Lesson 63

Second Death

"Come, you who are blessed by my Father; take your inheritance,
the kingdom prepared for you since the creation of the world."

Matthew 25:34 (New International Version)

The parable of the sheep and goats (Matthew 25:31-46) pictures kingdom conditions after the church class has been glorified in heaven. It is the only one of Jesus’ parables which explains the work of the kingdom after it has been set up.

All people of all nations, including those who are now asleep in death, will be on trial before The Christ (Jesus and his church) during the thousand years of the Millennial Age.

Their true desires will be determined—whether or not they are willing to come into full harmony with God and the laws of the kingdom.

The sheep in the parable represent the people who willingly learn of the love and righteousness of the Heavenly Father and his Son, Jesus Christ, and strive to obey the laws of the kingdom. These people will gradually come into harmony with the laws; because they do, they will be judged worthy of everlasting life—to live forever on the perfected earth! Like sheep, they are meek and willing to be led to the "pastures" of truth and righteousness.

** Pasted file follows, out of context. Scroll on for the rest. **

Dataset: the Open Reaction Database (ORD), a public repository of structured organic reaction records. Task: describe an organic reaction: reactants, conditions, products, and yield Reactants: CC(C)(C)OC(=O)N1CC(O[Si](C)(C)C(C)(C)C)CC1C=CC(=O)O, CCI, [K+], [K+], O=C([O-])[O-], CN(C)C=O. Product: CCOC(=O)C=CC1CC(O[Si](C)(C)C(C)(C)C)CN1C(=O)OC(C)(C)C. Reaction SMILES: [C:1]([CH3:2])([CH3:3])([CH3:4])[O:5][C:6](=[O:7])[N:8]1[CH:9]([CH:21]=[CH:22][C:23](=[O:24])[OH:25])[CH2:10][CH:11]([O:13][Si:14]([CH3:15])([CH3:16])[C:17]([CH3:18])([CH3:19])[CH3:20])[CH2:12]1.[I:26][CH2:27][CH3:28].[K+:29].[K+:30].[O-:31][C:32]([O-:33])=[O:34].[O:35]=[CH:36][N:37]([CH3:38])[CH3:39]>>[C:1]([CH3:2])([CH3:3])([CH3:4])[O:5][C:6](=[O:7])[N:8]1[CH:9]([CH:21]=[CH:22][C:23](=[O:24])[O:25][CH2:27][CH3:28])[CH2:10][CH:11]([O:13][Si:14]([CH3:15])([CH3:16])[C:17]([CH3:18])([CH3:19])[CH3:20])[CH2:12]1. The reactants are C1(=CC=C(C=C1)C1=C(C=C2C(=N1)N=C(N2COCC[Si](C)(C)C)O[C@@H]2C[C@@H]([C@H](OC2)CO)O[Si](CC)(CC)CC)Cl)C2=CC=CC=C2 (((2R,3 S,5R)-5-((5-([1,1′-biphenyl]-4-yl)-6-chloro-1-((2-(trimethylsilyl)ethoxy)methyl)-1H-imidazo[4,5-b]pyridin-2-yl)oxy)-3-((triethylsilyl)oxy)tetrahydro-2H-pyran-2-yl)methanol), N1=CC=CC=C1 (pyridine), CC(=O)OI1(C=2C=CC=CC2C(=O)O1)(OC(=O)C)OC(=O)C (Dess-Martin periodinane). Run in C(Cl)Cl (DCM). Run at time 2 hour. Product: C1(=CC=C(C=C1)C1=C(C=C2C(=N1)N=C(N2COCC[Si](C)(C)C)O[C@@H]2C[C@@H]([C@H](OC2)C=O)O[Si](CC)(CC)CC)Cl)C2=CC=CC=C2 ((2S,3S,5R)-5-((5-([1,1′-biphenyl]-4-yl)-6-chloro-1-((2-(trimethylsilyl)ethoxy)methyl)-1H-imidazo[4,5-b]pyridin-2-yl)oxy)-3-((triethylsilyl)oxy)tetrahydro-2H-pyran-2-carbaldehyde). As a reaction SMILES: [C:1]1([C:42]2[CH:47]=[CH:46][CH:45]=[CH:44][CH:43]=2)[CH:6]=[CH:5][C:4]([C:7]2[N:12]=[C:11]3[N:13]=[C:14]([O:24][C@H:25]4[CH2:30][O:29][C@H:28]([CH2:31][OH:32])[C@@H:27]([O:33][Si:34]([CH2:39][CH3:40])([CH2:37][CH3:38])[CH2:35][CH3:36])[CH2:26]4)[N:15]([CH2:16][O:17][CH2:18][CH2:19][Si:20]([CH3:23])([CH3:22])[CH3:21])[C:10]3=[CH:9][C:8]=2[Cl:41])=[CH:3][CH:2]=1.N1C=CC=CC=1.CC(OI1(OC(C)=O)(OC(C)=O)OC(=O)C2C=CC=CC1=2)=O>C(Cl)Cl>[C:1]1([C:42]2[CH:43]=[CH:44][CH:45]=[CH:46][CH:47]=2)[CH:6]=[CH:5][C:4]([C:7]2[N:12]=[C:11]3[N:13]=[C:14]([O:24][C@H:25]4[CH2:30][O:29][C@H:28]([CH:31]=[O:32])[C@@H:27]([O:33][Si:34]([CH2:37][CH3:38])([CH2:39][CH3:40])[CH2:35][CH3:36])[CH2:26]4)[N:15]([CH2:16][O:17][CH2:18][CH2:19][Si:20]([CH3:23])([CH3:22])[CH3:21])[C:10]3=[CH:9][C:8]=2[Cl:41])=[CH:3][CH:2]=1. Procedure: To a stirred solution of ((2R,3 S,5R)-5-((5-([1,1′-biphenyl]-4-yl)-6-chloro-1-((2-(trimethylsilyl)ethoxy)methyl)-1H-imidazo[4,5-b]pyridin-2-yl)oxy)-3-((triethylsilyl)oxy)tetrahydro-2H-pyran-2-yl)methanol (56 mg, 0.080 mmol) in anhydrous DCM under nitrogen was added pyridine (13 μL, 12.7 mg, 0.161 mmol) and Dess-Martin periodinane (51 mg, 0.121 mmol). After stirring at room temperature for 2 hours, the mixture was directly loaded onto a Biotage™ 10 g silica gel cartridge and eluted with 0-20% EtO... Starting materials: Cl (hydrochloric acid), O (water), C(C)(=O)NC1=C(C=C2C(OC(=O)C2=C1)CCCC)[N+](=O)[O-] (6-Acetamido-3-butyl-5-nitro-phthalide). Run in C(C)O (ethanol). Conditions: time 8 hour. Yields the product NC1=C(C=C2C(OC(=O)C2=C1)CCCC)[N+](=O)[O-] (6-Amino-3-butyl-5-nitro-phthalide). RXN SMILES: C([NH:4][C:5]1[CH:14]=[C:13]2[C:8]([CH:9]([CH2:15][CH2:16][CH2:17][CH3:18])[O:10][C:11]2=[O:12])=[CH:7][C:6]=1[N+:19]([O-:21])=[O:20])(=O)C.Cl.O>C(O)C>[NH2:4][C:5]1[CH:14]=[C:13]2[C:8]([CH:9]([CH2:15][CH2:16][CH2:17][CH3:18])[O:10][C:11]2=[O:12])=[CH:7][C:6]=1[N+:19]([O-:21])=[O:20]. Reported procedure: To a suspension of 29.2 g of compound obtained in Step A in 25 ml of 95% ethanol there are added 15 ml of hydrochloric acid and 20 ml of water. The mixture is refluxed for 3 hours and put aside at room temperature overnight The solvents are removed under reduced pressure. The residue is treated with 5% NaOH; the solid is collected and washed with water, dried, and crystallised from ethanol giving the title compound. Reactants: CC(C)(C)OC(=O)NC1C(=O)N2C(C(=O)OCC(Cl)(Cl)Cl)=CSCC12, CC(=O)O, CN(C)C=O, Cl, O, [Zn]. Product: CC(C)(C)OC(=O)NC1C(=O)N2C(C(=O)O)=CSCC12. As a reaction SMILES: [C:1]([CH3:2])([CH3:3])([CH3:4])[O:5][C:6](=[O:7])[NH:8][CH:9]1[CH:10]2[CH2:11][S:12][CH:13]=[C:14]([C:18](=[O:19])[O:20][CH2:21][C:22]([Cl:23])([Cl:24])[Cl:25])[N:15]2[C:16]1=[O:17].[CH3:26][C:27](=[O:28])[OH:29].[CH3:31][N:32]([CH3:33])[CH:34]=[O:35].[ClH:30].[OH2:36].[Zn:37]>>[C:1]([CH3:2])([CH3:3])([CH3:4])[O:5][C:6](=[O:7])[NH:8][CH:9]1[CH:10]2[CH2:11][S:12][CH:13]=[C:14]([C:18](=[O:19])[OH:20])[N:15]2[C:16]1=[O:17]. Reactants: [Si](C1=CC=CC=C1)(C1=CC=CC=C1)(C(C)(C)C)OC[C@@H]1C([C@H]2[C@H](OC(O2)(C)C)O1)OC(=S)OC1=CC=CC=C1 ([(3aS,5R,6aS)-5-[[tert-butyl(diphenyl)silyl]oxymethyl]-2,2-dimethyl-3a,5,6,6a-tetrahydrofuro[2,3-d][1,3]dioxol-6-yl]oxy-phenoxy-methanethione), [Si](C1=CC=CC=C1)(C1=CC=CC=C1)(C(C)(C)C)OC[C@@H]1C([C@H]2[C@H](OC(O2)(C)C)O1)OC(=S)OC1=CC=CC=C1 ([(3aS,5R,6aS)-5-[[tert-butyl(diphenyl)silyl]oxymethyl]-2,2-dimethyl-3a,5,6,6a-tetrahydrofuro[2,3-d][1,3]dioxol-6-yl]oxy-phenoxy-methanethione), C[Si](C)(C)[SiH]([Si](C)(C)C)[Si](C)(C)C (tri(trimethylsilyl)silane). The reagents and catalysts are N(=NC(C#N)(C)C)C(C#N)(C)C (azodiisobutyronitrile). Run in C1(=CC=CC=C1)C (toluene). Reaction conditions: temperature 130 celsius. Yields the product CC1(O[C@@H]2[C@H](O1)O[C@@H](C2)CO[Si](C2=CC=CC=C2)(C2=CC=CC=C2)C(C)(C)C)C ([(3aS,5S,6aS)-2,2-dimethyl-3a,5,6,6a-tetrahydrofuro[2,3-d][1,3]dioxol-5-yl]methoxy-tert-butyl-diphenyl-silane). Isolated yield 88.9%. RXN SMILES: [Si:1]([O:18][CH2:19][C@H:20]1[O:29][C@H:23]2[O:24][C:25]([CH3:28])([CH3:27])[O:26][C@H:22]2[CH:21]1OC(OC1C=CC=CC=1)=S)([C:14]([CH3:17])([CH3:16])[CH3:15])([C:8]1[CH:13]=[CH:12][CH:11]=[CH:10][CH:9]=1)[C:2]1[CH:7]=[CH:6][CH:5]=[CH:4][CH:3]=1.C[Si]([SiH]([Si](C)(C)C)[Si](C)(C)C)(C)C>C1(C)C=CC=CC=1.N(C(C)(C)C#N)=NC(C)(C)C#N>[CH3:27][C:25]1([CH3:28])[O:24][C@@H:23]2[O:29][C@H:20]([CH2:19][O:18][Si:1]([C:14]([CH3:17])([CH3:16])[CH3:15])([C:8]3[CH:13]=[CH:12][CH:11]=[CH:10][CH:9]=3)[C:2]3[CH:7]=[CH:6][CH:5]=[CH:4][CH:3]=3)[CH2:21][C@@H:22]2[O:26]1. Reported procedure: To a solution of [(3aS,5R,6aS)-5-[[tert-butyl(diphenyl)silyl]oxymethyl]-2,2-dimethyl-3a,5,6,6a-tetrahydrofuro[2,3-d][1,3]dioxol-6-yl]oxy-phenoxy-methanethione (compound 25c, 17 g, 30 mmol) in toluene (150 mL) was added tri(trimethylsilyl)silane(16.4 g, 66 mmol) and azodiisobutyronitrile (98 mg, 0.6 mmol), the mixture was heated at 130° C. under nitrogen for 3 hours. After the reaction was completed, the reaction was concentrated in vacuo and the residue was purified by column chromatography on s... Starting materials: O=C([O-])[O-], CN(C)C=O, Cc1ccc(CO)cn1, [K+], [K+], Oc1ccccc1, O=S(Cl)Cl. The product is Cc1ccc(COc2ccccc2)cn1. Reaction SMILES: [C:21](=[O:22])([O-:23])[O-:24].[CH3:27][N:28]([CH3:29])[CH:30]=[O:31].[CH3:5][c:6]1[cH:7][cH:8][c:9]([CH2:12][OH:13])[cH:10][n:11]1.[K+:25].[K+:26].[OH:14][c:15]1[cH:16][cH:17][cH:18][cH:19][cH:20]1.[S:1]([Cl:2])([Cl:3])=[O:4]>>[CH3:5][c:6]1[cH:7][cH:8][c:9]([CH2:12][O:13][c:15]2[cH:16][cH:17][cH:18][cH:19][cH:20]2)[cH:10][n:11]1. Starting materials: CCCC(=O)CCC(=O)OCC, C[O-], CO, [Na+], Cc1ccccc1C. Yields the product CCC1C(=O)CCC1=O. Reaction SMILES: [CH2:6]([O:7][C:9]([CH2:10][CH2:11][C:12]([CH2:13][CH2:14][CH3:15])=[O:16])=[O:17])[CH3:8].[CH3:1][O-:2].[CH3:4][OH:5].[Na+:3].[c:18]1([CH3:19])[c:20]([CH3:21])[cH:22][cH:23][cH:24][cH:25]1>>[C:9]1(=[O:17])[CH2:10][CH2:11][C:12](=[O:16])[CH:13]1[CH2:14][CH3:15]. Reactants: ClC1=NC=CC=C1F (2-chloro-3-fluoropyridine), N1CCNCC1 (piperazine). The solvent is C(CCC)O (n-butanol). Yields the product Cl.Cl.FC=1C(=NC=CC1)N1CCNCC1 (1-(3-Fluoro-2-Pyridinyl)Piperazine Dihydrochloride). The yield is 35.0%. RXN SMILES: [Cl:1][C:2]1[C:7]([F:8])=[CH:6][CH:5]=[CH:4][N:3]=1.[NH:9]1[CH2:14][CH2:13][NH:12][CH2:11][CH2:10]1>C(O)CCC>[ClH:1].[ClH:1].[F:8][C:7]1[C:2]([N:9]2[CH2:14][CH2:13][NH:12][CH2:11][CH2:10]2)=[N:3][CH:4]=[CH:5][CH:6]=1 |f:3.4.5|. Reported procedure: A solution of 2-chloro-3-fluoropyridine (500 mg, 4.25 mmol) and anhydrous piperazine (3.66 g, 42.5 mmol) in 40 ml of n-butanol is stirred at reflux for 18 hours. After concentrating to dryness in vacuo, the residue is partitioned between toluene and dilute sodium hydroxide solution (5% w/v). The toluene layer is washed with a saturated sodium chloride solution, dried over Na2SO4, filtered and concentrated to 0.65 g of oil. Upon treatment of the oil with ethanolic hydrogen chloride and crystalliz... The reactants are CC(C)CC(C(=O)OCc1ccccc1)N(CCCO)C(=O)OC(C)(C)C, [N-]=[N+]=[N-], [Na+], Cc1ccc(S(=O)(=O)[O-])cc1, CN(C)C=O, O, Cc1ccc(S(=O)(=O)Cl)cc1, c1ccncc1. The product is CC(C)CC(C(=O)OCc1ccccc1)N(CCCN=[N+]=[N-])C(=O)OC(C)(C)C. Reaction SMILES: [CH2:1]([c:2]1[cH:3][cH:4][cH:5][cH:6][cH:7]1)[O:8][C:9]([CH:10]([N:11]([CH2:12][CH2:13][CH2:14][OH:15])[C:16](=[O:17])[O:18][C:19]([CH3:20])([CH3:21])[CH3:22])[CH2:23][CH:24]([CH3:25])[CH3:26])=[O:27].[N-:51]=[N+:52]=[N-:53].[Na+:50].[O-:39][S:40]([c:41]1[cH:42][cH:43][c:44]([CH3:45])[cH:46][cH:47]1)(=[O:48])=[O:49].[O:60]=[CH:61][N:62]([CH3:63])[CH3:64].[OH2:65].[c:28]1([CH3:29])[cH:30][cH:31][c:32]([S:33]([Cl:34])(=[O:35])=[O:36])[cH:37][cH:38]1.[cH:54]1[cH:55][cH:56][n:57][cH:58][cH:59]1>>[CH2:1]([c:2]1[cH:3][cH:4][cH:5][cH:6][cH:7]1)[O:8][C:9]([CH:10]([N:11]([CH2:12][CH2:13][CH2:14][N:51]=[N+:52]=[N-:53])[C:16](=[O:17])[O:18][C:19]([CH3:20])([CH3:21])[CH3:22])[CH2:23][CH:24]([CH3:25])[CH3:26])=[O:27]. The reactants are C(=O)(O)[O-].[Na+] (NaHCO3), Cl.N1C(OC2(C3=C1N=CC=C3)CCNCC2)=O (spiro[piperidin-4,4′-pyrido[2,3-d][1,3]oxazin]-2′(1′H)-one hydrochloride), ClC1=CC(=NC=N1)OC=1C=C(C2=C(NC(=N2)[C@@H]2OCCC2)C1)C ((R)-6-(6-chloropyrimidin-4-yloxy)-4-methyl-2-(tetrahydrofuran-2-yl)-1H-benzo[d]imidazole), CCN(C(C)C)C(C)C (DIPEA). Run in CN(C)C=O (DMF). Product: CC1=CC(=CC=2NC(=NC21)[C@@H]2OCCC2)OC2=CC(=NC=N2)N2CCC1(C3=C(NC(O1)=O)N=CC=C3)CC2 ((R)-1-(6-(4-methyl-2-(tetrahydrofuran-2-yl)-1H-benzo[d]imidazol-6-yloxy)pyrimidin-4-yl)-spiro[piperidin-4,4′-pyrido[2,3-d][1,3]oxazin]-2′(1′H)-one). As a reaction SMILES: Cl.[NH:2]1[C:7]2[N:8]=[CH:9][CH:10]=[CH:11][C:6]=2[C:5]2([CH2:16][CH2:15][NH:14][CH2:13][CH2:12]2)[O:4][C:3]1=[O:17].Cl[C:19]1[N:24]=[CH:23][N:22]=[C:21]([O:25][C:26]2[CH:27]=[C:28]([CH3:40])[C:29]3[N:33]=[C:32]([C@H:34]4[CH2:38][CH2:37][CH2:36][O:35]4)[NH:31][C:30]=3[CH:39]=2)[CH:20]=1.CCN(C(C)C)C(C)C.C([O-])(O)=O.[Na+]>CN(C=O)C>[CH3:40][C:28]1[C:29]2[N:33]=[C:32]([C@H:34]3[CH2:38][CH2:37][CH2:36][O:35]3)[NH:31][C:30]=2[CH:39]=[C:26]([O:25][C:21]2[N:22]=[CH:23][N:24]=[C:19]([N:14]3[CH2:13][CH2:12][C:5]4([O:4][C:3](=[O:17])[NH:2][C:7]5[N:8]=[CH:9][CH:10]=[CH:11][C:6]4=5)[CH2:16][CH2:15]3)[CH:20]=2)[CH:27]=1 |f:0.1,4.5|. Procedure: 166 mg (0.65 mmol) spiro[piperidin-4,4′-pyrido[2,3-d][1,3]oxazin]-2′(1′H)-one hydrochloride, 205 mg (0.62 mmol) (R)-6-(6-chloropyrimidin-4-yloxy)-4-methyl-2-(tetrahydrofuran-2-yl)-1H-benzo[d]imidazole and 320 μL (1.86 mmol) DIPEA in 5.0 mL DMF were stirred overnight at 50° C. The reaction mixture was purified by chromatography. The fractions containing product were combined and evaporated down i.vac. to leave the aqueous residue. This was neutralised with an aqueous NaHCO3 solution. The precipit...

The goats, (which are not nearly as numerous as the sheep), on the other hand, will show their stubborn and self-willed ways and refuse to receive the instruction which would give them everlasting life. Since they make no attempt to change their sinful ways, they will be judged worthy of second death or destruction—being cut off from life (Ezekiel 18:4).

Many scriptures use fire as a symbol of destruction. God never intended for mankind to think of fire as his punishment for sin. He is a God of love and mercy and would never torture any creature forever in such a terrible way.

Because fire destroys things so completely, the Bible often uses it to show total destruction. The garbage dump of Jerusalem was in the Valley of Hinnom, where a fire was kept burning constantly. Not only was garbage thrown into it, but also dead animals and even the bodies of vicious criminals whom no one had bothered to bury. The Valley of Hinnom was also called Gehenna, often mistranslated "hell" in the scriptures. Gehenna represents the second death from which there will be no redemption—not coming back to life ever again.

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